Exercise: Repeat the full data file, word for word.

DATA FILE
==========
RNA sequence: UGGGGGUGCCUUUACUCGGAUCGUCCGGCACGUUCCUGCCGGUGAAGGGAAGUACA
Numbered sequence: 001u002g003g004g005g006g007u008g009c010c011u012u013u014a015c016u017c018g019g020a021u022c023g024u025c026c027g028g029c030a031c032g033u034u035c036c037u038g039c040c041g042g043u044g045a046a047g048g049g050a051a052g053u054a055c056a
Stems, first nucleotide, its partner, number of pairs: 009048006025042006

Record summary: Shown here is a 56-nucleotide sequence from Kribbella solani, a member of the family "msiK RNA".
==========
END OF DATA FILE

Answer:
RNA sequence: UGGGGGUGCCUUUACUCGGAUCGUCCGGCACGUUCCUGCCGGUGAAGGGAAGUACA
Numbered sequence: 001u002g003g004g005g006g007u008g009c010c011u012u013u014a015c016u017c018g019g020a021u022c023g024u025c026c027g028g029c030a031c032g033u034u035c036c037u038g039c040c041g042g043u044g045a046a047g048g049g050a051a052g053u054a055c056a
Stems, first nucleotide, its partner, number of pairs: 009048006025042006

Record summary: Shown here is a 56-nucleotide sequence from Kribbella solani, a member of the family "msiK RNA".